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Generation “Why?”

What’s cool today is out of favor tomorrow, and chasing after this chimera is the road to ruin without the proper tools.

Call me a cynic. I can’t help but think that this rush to capture the Gen Y dollar reminds me of the Nasser era at Ford when it was thought that the Internet was the center of the universe and would radically change the auto industry as we knew it. Yesterday’s news, Gen X, was the Internet generation, and we all needed to “know” this potential auto sales goldmine in order to survive. Yet I defy anyone to show me solid examples of how the automotive world was radically altered by this concentration.

True, some brands and car lines made inroads with the post-Baby Boomer buyers, but this is nothing new. Their parents had a similar, if truncated, effect on the post-WW II car market. Baby Boomers affected the market through sheer numbers, and Detroit automakers chased them with clones of winning vehicles. It didn’t take long for the automakers to react and slice into the opposition’s market share as the so-called “Greatest Generation” chased the most self-important.

What did change, however, was the growing influence of imports. Before the Boomers, imported cars were an anomaly, not a market force. Yet the rebelliousness of this generation combined with the specter of Vietnam to produce an antipathy toward America and—by extension—to American corporations and their products. This was the era when no one over 30 could be trusted, the military-industrial complex was seen as some sort of Orwellian shadow government, and youngsters were embarrassed to be American.

(Reflexively, many still are. “Diversity” is their mantra, and a way to express their dissatisfaction with the—I love this term—“dominant power structure.”)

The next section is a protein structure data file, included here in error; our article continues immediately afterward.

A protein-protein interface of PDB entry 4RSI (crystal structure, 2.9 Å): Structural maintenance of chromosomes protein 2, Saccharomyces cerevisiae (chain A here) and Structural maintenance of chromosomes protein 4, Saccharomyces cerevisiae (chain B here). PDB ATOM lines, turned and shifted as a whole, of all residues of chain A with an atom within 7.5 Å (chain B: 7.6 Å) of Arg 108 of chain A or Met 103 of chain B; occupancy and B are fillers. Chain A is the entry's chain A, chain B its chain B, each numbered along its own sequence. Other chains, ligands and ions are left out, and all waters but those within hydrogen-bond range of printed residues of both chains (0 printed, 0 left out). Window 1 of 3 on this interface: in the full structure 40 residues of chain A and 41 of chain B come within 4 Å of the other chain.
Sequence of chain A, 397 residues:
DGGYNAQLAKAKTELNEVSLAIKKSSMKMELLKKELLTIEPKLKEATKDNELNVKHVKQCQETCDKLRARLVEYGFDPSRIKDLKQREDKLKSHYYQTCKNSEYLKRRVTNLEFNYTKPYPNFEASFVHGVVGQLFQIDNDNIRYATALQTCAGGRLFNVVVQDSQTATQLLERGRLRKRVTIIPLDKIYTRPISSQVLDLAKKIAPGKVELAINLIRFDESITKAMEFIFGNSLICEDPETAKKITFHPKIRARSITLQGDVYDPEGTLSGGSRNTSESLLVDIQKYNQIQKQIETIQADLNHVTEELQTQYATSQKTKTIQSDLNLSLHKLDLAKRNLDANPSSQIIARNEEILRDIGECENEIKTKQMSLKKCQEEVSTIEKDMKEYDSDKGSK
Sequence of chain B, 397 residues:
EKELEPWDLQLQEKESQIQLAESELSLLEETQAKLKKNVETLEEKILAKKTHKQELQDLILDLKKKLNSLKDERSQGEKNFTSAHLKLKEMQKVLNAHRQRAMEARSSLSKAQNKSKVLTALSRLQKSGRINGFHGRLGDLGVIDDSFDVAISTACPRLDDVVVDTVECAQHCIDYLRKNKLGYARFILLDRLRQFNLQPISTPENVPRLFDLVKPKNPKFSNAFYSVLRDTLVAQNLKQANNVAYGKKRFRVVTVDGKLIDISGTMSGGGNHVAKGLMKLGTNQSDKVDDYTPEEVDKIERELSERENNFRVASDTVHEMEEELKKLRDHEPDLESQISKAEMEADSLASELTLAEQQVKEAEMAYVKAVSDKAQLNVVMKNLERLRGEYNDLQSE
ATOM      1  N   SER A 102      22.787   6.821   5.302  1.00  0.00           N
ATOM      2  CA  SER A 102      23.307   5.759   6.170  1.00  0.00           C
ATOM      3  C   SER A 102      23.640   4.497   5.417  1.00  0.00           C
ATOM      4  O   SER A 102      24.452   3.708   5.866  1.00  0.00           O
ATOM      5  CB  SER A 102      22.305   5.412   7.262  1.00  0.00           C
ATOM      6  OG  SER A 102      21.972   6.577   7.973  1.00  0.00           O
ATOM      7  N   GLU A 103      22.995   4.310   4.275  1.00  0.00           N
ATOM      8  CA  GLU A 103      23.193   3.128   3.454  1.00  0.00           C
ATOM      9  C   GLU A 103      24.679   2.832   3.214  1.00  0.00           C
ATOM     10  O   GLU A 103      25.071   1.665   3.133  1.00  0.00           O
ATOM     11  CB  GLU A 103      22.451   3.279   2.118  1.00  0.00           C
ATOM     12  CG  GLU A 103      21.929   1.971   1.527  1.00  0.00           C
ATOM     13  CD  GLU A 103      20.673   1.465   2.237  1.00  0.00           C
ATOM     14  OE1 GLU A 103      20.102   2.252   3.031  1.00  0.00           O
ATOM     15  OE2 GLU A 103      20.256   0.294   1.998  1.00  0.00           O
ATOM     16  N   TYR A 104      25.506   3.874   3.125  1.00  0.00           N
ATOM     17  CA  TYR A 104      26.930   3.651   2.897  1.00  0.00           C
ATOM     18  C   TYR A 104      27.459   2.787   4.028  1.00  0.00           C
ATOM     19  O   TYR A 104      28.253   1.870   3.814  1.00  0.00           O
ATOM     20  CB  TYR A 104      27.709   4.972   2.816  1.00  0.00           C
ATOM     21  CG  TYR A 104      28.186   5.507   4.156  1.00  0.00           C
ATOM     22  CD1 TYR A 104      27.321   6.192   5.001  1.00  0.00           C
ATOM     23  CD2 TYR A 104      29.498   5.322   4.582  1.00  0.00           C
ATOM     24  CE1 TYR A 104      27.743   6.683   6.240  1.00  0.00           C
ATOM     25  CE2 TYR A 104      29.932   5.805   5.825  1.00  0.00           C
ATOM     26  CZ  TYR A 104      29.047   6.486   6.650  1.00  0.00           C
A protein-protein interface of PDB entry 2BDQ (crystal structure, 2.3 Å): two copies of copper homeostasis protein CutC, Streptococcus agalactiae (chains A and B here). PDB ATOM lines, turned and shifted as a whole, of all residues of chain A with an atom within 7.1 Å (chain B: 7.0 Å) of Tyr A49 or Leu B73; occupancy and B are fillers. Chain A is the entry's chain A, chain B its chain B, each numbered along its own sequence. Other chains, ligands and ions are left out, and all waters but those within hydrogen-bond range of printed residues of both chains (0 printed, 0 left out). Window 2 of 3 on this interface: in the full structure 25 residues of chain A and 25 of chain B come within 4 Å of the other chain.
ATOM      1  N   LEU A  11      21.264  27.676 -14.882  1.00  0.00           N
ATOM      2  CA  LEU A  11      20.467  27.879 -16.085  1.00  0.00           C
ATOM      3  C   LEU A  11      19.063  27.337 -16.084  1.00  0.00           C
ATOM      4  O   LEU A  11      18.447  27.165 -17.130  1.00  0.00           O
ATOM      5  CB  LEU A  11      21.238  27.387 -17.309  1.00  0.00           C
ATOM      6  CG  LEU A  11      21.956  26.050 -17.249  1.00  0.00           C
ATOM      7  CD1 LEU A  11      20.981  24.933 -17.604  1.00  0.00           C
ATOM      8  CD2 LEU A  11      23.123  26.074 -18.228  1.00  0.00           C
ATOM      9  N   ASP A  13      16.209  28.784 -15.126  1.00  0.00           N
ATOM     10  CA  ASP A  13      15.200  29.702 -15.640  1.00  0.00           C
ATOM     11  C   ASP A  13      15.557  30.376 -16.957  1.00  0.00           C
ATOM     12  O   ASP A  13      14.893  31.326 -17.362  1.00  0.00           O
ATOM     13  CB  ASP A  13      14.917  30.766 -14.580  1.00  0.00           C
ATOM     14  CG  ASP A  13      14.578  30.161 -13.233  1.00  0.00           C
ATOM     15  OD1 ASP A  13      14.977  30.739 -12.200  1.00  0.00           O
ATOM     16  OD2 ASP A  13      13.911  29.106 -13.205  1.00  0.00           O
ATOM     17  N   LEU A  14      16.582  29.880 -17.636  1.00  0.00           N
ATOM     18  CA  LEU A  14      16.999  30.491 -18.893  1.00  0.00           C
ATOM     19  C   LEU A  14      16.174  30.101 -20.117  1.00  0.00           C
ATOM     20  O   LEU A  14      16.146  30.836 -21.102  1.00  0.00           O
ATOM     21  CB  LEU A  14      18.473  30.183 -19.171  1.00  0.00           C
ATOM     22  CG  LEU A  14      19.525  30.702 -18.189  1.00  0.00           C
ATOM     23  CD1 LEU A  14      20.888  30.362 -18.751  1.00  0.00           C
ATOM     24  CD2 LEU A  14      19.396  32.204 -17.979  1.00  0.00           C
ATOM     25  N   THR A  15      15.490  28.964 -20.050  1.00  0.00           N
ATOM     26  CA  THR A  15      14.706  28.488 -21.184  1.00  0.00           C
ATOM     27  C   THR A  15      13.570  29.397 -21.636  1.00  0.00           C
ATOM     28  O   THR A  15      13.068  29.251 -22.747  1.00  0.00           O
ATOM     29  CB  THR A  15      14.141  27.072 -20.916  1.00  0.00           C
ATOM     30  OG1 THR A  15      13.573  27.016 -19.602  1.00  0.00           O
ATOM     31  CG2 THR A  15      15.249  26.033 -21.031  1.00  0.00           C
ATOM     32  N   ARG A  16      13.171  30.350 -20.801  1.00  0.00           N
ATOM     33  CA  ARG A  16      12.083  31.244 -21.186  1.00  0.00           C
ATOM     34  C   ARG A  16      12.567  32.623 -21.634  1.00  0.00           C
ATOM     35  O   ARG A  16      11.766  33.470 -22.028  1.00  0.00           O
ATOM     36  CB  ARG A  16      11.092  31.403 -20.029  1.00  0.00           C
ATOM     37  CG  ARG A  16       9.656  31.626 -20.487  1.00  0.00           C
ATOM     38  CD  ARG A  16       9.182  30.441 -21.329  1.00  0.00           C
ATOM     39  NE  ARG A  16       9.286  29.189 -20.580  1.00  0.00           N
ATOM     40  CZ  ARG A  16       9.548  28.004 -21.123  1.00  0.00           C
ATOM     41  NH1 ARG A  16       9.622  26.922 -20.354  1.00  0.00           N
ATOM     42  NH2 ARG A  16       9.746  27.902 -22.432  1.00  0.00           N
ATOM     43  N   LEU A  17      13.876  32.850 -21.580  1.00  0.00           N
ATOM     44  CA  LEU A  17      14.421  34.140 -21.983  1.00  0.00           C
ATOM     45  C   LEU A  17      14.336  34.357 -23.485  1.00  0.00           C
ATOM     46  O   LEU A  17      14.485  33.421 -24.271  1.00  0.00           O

What’s forgotten in all of this is that a good number of the cars designed for youthful Baby Boomers were bought by their parents. Not for their kids, but for themselves. And the design and performance cues of these vehicles made their way through the market to varying degrees. This was followed by an acceptance of imported vehicles by Depression-era buyers, though that process took longer to gel.

The same thing is happening today. Honda’s Element appeals to 40-somethings with kids as well as kids in their 20s. As it rolls out across the country, we’ll see the Scion brand attract youth as well as their elders. The radical xB—which I believe is not a design statement for a generation but rather a vehicle that fulfills the transient need to stand apart of a population segment stuck between adolescence and adulthood—is a blank canvas for yet-to-mature youth, and a go-getter vehicle for suburban moms. The mechanically identical xA has “suburban tool” written all over it, while the tC will cut across demographics. This doesn’t appear to be a Gen Y-exclusive enclave by any means.

What’s cool today is out of favor tomorrow, and chasing after this chimera is the road to ruin without the proper tools. Toyota has done well with flexible plants and a raft of solid pieces on the shelf to create vehicles with high quality and short shelf lives that will get youngsters thinking differently about their products. That is, if Toyota magically becomes hip enough through marketing osmosis to move them into its mainstream product as they age. But the age-old adage, “You can sell a young man’s car to an old man, but you can’t sell an old man’s car to a young man,” sticks in my mind. Could it be that the real answer is for all automakers to rethink the generational differences and concentrate on reviving mainstream appeal?

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